For a while, it was hard to believe spring would ever come. Old Man Winter insisted on sticking around for April. However, spring seems to have finally sprung! Spring is perhaps the busiest time in property management – and this year there’s a shorted window. 15″ of snow on April 13; 72 degrees and grass greening on April 23 leads to a very busy May!
Your manager is busy making lists of things to be addressed following the long, cold winter season. Such as the inevitable list of crushed downspouts, and there are plenty of pet and plow sod damage letters to be written. Summer project planning starts ramping up and spring/summer meeting schedules start filling up. One thing each Association should consider is a spring walk-through of the buildings and grounds. Each Board is different in how they handle it. Here are a few common approaches.
* Together – some Boards like to walkaround together with the Community Manager. More eyes can be a good thing. Additionally, it is nice to be reviewing things together to gain consensus on project and how to prioritize tasks. The difficultly with this approach, however, can be finding a respectful understanding with your Community Manager. Scheduling can be difficult (remember that managers are already work evenings for Board meetings and emergencies), managers have a check list and methodology they follow, and the distractions of homeowners coming out to say “Hi” and the inevitable “say…while I have you here, could you look at this,” can make for an extremely long and cumbersome inspection.
* Board – Board members only. Sometimes it is helpful without the manager, who sees the property on a frequent basis and is always looking for maintenance items, for a “fresh set of eyes.” As managers, we can be guilty of developing tunnel vision. If a Board is going to take this approach, it can be helpful to divvy things up. If it is a large and expansive association, print a site map and assign areas. Or, if doing it together, assign components. Larry looks at landscaping, Carla contemplates concrete, Ryan reviews rule violations, etc.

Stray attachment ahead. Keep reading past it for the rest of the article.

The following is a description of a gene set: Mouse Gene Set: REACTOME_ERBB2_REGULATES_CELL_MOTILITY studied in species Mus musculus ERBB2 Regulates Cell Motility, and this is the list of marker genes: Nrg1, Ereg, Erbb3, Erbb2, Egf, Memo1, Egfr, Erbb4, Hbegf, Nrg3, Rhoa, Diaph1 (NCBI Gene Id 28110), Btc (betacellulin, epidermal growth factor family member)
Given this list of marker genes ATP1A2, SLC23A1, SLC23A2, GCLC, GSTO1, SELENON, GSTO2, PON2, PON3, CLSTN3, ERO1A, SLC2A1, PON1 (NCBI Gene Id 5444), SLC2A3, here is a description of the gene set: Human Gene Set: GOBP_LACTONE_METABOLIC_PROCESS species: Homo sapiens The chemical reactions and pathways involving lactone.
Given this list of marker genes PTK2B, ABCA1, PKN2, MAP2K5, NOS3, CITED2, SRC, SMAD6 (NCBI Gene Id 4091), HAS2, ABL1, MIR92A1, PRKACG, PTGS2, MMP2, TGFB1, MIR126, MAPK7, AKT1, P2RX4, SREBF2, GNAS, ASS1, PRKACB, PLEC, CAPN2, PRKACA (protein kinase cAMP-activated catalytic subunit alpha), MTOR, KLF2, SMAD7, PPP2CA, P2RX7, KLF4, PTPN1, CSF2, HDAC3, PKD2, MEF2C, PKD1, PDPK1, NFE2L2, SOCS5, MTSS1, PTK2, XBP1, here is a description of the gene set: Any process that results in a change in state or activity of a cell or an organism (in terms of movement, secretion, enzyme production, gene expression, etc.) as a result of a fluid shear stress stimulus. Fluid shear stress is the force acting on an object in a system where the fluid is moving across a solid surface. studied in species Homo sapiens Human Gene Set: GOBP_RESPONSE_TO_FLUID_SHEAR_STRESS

* Manager – sometimes the Board doesn’t want to be involved and leaves it up to the manager. There is something to be said for this approach. The manager is not bias, he/she is trained for this activity, and has tools and templates to make it an effective and efficient inspection.
* Expert – another approach to truly getting a fresh look and a professional perspective is to bring in expert. If you’re looking at a specific issue, take roofs for example, many roofing companies may offer to do a free or low-cost inspection. Another option is to utilize Atlas Construction for a small fee to do a comprehensive site inspection and detailed assessment report.
Speaking of documentation, this may be the most important component of a thorough spring inspection. If you’re doing it as a Board, utilize a spreadsheet with columns of important items to check (windows, landscaping, etc). Be sure to take pictures. Lots of pictures! They can be incredibly valuable for rule violations, warranty claims, contractor negligence, repair bidding, and more. If the site visit is left to the manager or an expert, you can be assured they have their methodology for documentation.
Whatever route you take, spring inspections are incredibly important to document winter issues, and to prepare, prioritize, and position the community for a great summer season.
Happy Spring Walking!